Poor Folk

by Fyodor Dostoevsky

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August 4th

August 4th. (1)

MY BELOVED MAKAR ALEXIEVITCH,--For God's sake borrow some money as soon as you can. I would not ask this help of you were it not for the situation in which I am placed. Thedora and myself cannot remain any longer in our present lodgings, for we have been subjected to great unpleasantness, and you cannot imagine my state of agitation and dismay. The reason is that this morning we received a visit from an elderly--almost an old--man whose breast was studded with orders. Greatly surprised, I asked him what he wanted (for at the moment Thedora had gone out shopping); whereupon he began to question me as to my mode of life and occupation, and then, without waiting for an answer, informed me that he was uncle to the officer of whom you have spoken; that he was very angry with his nephew for the way in which the latter had behaved, especially with regard to his slandering of me right and left; and that he, the uncle, was ready to protect me from the young spendthrift's insolence. Also, he advised me to have nothing to say to young fellows of that stamp, and added that he sympathised with me as though he were my own father, and would gladly help me in any way he could. At this I blushed in some confusion, but did not greatly hasten to thank him. Next, he took me forcibly by the hand, and, tapping my cheek, said that I was very good-looking, and that he greatly liked the dimples in my face (God only knows what he meant!). Finally he tried to kiss me, on the plea that he was an old man, the brute! At this moment Thedora returned; whereupon, in some confusion, he repeated that he felt a great respect for my modesty and virtue, and that he much wished to become acquainted with me; after which he took Thedora aside, and tried, on some pretext or another, to give her money (though of course she declined it). At last he took himself off--again reiterating his assurances, and saying that he intended to return with some earrings as a present; that he advised me to change my lodgings; and, that he could recommend me a splendid flat which he had in his mind's eye as likely to cost me nothing. Yes, he also declared that he greatly liked me for my purity and good sense; that I must beware of dissolute young men; and that he knew Anna Thedorovna, who had charged him to inform me that she would shortly be visiting me in person. Upon that, I understood all. What I did next I scarcely know, for I had never before found myself in such a position; but I believe that I broke all restraints, and made the old man feel thoroughly ashamed of himself--Thedora helping me in the task, and well-nigh turning him neck and crop out of the tenement. Neither of us doubt that this is Anna Thedorovna's work-- for how otherwise could the old man have got to know about us?

Now, therefore, Makar Alexievitch, I turn to you for help. Do not, for God's sake, leave me in this plight. Borrow all the money that you can get, for I have not the wherewithal to leave these lodgings, yet cannot possibly remain in them any longer. At all events, this is Thedora's advice. She and I need at least twenty-five roubles, which I will repay you out of what I earn by my work, while Thedora shall get me additional work from day to day, so that, if there be heavy interest to pay on the loan, you shall not be troubled with the extra burden. Nay, I will make over to you all that I possess if only you will continue to help me. Truly, I grieve to have to trouble you when you yourself are so hardly situated, but my hopes rest upon you, and upon you alone. Goodbye, Makar Alexievitch. Think of me, and may God speed you on your errand!


August 4th. (2)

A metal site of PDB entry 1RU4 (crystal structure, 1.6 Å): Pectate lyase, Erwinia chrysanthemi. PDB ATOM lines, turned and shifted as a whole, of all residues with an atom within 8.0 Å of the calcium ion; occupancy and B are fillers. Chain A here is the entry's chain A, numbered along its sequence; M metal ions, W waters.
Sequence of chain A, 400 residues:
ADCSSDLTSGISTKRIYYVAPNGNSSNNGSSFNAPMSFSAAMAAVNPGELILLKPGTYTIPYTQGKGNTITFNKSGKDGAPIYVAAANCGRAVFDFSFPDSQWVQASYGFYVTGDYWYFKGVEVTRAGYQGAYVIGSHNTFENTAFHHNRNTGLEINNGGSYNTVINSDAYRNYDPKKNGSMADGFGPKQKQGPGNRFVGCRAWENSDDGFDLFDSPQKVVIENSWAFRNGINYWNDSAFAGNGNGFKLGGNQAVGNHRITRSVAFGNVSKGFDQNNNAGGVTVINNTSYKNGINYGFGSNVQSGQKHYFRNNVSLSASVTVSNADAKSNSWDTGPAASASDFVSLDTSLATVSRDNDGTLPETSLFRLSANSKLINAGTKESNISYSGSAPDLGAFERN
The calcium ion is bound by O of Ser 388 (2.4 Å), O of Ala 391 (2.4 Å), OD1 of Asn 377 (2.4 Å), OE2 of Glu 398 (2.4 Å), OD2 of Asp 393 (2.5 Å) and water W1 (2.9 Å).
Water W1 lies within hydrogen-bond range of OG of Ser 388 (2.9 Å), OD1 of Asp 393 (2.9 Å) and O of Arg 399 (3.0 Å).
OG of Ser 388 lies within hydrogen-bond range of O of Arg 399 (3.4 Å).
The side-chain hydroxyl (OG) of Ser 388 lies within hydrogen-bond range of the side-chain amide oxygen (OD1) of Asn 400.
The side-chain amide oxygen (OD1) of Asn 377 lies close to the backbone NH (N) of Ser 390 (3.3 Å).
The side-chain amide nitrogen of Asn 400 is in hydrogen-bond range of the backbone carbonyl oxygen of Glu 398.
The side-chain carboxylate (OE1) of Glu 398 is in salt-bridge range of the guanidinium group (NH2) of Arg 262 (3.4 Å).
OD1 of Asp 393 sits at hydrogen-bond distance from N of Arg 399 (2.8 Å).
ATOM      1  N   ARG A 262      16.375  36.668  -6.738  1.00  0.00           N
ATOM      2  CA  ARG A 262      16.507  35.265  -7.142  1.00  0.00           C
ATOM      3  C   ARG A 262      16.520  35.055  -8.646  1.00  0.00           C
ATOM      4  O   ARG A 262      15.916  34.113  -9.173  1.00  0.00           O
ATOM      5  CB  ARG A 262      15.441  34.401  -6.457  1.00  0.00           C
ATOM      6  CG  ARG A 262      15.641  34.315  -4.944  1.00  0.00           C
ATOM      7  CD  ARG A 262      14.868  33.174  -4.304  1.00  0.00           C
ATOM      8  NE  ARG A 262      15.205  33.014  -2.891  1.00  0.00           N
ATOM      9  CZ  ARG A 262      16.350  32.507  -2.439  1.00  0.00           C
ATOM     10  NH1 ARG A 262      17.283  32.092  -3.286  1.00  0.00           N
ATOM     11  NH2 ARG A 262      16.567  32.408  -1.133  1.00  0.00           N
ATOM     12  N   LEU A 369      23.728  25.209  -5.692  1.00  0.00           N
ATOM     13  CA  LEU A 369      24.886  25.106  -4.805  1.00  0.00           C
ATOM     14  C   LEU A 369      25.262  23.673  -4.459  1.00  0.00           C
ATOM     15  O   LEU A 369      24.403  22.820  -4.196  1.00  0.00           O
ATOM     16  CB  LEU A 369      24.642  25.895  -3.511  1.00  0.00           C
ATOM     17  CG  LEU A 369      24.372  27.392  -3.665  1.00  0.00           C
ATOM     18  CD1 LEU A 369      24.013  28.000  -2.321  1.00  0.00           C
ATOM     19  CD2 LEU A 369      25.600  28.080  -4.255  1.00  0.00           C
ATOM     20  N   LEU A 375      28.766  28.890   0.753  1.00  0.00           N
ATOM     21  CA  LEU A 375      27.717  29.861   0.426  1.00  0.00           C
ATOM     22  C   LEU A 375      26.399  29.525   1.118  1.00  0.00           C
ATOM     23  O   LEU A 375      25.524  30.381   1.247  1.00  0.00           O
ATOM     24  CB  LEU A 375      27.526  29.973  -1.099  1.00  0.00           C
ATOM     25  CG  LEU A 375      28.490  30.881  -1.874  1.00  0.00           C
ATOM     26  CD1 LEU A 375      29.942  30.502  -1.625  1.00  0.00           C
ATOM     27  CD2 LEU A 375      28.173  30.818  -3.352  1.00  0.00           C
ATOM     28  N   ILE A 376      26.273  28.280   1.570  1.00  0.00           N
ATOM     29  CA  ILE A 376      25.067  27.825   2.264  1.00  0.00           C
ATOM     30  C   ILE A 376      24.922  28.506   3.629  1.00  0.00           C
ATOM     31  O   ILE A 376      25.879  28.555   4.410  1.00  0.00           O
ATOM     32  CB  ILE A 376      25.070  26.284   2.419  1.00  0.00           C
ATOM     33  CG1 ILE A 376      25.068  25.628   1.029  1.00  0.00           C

MY BELOVED BARBARA ALEXIEVNA,--These unlooked-for blows have shaken me terribly, and these strange calamities have quite broken my spirit. Not content with trying to bring you to a bed of sickness, these lickspittles and pestilent old men are trying to bring me to the same. And I assure you that they are succeeding--I assure you that they are. Yet I would rather die than not help you. If I cannot help you I SHALL die; but, to enable me to help you, you must flee like a bird out of the nest where these owls, these birds of prey, are seeking to peck you to death. How distressed I feel, my dearest! Yet how cruel you yourself are! Although you are enduring pain and insult, although you, little nestling, are in agony of spirit, you actually tell me that it grieves you to disturb me, and that you will work off your debt to me with the labour of your own hands! In other words, you, with your weak health, are proposing to kill yourself in order to relieve me to term of my financial embarrassments! Stop a moment, and think what you are saying. WHY should you sew, and work, and torture your poor head with anxiety, and spoil your beautiful eyes, and ruin your health? Why, indeed? Ah, little Barbara, little Barbara! Do you not see that I shall never be any good to you, never any good to you? At all events, I myself see it. Yet I WILL help you in your distress. I WILL overcome every difficulty, I WILL get extra work to do, I WILL copy out manuscripts for authors, I WILL go to the latter and force them to employ me, I WILL so apply myself to the work that they shall see that I am a good copyist (and good copyists, I know, are always in demand). Thus there will be no need for you to exhaust your strength, nor will I allow you to do so--I will not have you carry out your disastrous intention. . . Yes, little angel, I will certainly borrow some money. I would rather die than not do so. Merely tell me, my own darling, that I am not to shrink from heavy interest, and I will not shrink from it, I will not shrink from it--nay, I will shrink from nothing. I will ask for forty roubles, to begin with. That will not be much, will it, little Barbara? Yet will any one trust me even with that sum at the first asking? Do you think that I am capable of inspiring confidence at the first glance? Would the mere sight of my face lead any one to form of me a favourable opinion? Have I ever been able, remember you, to appear to anyone in a favourable light? What think you? Personally, I see difficulties in the way, and feel sick at heart at the mere prospect. However, of those forty roubles I mean to set aside twenty-five for yourself, two for my landlady, and the remainder for my own spending. Of course, I ought to give more than two to my landlady, but you must remember my necessities, and see for yourself that that is the most that can be assigned to her. We need say no more about it. For one rouble I shall buy me a new pair of shoes, for I scarcely know whether my old ones will take me to the office tomorrow morning. Also, a new neck-scarf is indispensable, seeing that the old one has now passed its first year; but, since you have promised to make of your old apron not only a scarf, but also a shirt-front, I need think no more of the article in question. So much for shoes and scarves. Next, for buttons. You yourself will agree that I cannot do without buttons; nor is there on my garments a single hem unfrayed. I tremble when I think that some day his Excellency may perceive my untidiness, and say--well, what will he NOT say? Yet I shall never hear what he says, for I shall have expired where I sit--expired of mere shame at the thought of having been thus exposed. Ah, dearest! . . . Well, my various necessities will have left me three roubles to go on with. Part of this sum I shall expend upon a half-pound of tobacco--for I cannot live without tobacco, and it is nine days since I last put a pipe into my mouth. To tell the truth, I shall buy the tobacco without acquainting you with the fact, although I ought not so to do. The pity of it all is that, while you are depriving yourself of everything, I keep solacing myself with various amenities-- which is why I am telling you this, that the pangs of conscience may not torment me. Frankly, I confess that I am in desperate straits--in such straits as I have never yet known. My landlady flouts me, and I enjoy the respect of noone; my arrears and debts are terrible; and in the office, though never have I found the place exactly a paradise, noone has a single word to say to me. Yet I hide, I carefully hide, this from every one. I would hide my person in the same way, were it not that daily I have to attend the office where I have to be constantly on my guard against my fellows. Nevertheless, merely to be able to CONFESS this to you renews my spiritual strength. We must not think of these things, Barbara, lest the thought of them break our courage. I write them down merely to warn you NOT to think of them, nor to torture yourself with bitter imaginings. Yet, my God, what is to become of us? Stay where you are until I can come to you; after which I shall not return hither, but simply disappear. Now I have finished my letter, and must go and shave myself, inasmuch as, when that is done, one always feels more decent, as well as consorts more easily with decency. God speed me! One prayer to Him, and I must be off.